Who We Are

Diversity, Equity, and Inclusion

Foundationally Rooted in Catholic Faith

DSHA’s commitment to diversity, equity, and inclusion is rooted in our Catholic identity and Salvatorian mission. Loving one another means putting into practice Catholic Social Teaching, and our scriptural call to “do justice, love goodness, and humbly walk with God” (Micah 6:8) is foundational to our Catholic faith and integral to the formation of all Christians. We also believe that all people are made in the image and likeness of God.

How do we define DEI at DSHA?

List of 3 items.

  • Diversity at DSHA

    Diversity refers to the myriad of personal experiences, values, perspectives, talents, and worldviews that arise from differences in culture and circumstance. DSHA values diversity among the students we recruit and the staff we hire. DSHA promotes and supports diversity through a range of curricular and co-curricular offerings, as well as through programmatic pastoral and experiential learning. We support and develop young women, who rooted in their own faith tradition, are able to embrace and respect differences in background and perspective, while being open to appreciating and learning about the wider world.
  • Equity at DSHA

    At DSHA, each student will receive the support she needs to have access to everything DSHA has to offer her spiritual, social, emotional, and academic formation. When these needs are met, it will lead students to have a strong sense of belonging, and to become capable and confident young women of faith, heart and intellect who accept the gospel call to live lives that will make a difference. Some examples of equity at DSHA include:
    • All Girls | We are an institution built to support and care for the unique needs of young women.
    • ACES | Academic support program for students who enter DSHA with academic needs.
    • Alpha Center | Academic support available each hour of the day for students in English, math and/or science.
    • Scholarships/Financial Aid | To meet tuition needs for families unable to afford DSHA full tuition.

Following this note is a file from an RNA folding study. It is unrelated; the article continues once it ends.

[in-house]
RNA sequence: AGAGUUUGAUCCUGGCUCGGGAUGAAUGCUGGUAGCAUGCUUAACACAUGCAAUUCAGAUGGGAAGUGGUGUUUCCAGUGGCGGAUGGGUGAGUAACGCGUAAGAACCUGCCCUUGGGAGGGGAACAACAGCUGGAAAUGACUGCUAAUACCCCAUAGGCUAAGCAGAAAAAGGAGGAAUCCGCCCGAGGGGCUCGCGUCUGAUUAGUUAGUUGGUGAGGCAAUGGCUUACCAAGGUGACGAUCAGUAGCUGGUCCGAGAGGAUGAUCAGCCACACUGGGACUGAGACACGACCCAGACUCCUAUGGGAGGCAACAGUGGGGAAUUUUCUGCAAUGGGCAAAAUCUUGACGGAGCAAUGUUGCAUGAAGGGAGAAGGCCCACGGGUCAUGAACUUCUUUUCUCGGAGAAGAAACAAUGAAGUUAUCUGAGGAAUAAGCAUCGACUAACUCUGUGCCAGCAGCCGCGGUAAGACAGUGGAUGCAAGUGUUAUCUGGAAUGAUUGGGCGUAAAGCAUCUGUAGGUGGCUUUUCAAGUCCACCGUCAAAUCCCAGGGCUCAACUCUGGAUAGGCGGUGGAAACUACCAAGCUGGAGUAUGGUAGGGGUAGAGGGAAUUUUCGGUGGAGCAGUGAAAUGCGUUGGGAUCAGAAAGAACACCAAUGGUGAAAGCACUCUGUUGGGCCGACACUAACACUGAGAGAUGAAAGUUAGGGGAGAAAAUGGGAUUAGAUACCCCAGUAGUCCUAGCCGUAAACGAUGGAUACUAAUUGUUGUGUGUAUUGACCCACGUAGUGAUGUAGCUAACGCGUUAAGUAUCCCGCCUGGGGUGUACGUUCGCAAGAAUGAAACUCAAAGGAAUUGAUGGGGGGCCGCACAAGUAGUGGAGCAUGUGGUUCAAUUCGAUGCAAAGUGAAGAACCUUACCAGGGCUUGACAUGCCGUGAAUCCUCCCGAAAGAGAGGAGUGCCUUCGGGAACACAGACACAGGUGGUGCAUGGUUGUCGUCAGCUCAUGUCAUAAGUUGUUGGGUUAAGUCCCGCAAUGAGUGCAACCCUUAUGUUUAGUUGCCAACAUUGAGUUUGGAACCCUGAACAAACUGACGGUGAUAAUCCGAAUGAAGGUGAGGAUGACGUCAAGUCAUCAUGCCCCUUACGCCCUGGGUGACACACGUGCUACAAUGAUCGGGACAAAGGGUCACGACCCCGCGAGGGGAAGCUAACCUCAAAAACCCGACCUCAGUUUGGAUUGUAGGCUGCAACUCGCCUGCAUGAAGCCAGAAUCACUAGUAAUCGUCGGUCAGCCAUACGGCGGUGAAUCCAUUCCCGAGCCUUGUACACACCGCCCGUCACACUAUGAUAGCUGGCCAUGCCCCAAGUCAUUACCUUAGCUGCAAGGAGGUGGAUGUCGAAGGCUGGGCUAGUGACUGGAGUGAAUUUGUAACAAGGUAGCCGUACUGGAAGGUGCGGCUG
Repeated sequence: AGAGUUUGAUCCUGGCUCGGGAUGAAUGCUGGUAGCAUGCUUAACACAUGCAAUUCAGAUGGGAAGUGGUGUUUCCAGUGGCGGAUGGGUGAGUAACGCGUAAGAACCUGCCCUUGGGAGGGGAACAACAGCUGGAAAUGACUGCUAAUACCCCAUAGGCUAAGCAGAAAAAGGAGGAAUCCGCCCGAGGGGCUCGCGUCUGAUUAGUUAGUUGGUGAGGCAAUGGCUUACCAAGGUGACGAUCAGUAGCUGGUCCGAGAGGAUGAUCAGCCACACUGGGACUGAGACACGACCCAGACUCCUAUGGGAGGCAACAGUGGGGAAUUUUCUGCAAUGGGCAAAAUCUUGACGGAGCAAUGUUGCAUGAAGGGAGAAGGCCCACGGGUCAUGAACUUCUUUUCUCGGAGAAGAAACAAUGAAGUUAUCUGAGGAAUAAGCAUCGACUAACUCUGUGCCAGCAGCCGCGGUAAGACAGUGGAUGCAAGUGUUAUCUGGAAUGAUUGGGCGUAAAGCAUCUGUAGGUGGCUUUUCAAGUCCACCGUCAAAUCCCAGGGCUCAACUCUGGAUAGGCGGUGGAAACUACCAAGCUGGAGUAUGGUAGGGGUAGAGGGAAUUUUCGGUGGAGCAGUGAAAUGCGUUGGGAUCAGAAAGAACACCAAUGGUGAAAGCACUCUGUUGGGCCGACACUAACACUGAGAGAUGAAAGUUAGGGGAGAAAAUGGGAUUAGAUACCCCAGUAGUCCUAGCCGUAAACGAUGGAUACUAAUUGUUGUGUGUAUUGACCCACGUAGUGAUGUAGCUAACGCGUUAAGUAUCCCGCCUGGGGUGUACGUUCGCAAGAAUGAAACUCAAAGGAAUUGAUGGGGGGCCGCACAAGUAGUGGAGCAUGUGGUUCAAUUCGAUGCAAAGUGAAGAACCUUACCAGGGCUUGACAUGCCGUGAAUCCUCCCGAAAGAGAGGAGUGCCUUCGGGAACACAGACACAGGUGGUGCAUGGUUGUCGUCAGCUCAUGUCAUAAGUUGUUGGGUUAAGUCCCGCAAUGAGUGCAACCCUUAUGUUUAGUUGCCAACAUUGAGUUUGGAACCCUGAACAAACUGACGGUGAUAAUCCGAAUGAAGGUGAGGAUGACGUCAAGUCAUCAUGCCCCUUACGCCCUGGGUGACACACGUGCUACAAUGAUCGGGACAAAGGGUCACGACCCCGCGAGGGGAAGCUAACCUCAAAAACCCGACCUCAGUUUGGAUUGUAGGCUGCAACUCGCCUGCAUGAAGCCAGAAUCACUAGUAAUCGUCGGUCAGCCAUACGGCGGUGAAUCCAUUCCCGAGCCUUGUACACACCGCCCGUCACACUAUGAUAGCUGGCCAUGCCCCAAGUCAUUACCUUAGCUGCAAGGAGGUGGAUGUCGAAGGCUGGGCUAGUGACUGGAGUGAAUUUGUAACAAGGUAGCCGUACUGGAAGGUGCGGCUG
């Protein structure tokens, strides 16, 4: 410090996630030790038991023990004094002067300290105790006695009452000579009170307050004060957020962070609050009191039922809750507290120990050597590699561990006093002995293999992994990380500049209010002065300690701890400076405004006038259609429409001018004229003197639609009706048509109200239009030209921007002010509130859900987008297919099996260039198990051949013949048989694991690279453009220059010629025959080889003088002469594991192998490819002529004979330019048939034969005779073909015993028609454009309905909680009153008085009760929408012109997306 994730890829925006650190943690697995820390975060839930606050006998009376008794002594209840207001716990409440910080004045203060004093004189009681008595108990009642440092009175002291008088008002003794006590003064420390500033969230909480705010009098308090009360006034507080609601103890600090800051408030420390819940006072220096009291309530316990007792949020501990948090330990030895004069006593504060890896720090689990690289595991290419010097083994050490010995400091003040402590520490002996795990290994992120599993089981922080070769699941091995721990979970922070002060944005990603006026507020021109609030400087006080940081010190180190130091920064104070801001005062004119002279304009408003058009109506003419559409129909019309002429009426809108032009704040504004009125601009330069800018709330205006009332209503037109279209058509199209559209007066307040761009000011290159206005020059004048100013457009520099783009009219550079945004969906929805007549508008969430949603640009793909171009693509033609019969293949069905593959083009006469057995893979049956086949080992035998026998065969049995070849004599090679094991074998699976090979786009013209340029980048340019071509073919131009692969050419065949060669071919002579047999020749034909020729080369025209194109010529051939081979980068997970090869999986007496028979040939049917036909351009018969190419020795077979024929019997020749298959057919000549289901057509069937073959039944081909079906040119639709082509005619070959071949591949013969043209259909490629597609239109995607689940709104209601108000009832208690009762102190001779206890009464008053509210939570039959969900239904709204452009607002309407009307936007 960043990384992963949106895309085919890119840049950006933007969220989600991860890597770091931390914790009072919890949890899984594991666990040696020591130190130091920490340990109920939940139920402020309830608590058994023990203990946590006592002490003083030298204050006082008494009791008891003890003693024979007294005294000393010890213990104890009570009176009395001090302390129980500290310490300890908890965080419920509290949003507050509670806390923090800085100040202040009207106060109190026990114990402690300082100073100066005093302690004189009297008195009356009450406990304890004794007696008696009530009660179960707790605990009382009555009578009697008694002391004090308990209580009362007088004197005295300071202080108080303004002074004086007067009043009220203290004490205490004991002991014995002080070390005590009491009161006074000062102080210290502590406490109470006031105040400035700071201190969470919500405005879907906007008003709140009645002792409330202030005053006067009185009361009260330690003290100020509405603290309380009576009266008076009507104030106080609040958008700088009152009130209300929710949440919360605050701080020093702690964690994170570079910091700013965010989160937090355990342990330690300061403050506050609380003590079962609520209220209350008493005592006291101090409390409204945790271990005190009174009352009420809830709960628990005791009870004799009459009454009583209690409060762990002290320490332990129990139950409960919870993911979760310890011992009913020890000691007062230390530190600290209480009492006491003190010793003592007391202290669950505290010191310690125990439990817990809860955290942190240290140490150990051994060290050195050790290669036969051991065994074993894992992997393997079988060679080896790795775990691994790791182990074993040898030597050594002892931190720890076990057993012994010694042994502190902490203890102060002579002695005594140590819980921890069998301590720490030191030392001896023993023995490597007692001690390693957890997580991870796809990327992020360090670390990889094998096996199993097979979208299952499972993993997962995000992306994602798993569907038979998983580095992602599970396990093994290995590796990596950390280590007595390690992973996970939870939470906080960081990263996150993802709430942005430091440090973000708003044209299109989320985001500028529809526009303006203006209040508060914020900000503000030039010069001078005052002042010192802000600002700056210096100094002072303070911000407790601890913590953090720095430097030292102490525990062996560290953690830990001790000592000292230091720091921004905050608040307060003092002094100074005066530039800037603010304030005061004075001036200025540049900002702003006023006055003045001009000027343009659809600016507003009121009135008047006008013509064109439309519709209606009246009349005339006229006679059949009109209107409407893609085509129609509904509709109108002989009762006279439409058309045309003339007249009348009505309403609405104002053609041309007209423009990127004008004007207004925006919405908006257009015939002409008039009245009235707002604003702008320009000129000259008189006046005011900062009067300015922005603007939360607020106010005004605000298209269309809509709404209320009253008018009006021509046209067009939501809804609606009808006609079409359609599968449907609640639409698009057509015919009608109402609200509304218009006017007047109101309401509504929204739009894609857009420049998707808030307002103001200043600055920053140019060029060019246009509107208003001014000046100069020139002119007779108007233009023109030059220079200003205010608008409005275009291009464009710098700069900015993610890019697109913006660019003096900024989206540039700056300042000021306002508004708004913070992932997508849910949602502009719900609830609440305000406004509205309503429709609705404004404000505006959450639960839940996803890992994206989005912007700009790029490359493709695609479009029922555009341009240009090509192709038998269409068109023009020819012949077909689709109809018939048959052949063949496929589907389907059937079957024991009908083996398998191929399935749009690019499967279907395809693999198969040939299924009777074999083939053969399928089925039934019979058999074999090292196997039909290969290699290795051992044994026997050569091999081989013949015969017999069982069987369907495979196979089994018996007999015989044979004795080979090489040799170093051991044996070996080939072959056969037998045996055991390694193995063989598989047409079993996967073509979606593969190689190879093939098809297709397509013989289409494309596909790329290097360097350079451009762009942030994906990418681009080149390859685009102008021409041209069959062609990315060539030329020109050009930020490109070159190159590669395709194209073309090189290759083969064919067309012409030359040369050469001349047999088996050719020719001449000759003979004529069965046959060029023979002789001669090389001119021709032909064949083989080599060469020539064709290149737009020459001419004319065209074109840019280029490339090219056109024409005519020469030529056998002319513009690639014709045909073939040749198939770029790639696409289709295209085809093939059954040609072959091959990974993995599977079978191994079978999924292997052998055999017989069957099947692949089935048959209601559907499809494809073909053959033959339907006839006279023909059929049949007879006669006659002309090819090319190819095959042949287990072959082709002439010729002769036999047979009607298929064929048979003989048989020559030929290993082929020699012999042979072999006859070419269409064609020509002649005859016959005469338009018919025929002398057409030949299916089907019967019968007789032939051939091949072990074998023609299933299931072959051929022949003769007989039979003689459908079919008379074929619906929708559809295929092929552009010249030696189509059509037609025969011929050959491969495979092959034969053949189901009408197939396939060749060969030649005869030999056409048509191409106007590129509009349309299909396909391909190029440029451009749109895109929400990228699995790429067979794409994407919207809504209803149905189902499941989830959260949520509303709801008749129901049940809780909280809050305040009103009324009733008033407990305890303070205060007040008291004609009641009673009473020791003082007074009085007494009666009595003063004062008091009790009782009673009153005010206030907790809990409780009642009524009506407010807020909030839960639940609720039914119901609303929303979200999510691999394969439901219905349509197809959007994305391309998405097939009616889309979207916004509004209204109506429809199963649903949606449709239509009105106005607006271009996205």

• Bussing | From the UCC to DSHA, to provide transportation for students on the southeast side of Milwaukee
    • Bridge Builders | To provide support for students who will be the first to attend college in their families.
    • Marian Scholars | An inclusive certificate program for students with intellectual and developmental disabilities.
    • AP/Dual Credit Classes | Courses for academically advanced students to earn college credits while still in high school.
    • Building Access | Doors open before and after school for family flexibility.
    • Non-Cut Sports | Opportunity for all who would like to participate (field hockey, rugby, lacrosse, cross country, track.)
  • Inclusion at DSHA

    As a Catholic community, we are called to embrace the dignity and talents of each individual in our school community as well as in our society at large. We strive to build an inclusive campus for our students, the families that support them, and our community of colleagues where each individual experiences an authentic sense of belonging in a loving, caring, and supportive community. We strive to actively live our call to love God and one another in all we do, and in the experiences of our community members, always reminded that we are rooted in our Catholic faith and its call to social justice.

What Does DEI Support Look Like at DSHA?

List of 6 items.

  • Academic Success

    At all times cognizant of the student academic experience, DSHA leadership is committed to providing every student in the building access to opportunities for success.
  • Unity

    We ask and seek answers to significant issues: How can we build bridges at DSHA, in our city and in the U.S. during divided times? How do non-Catholic students express their faith, and how might they educate us in those faiths? What are Best Buddies’ initiatives regarding working with students with special needs? These and more are among discussion topics at monthly “Dasher Dialogues,” open to all students and faculty.
  • Respect for All

    Called by our faith to teach and model respect, we strive to instill the same in all of our students during their four years here – and for a lifetime. What results is true appreciation and celebration of the better community we are for what each of us brings.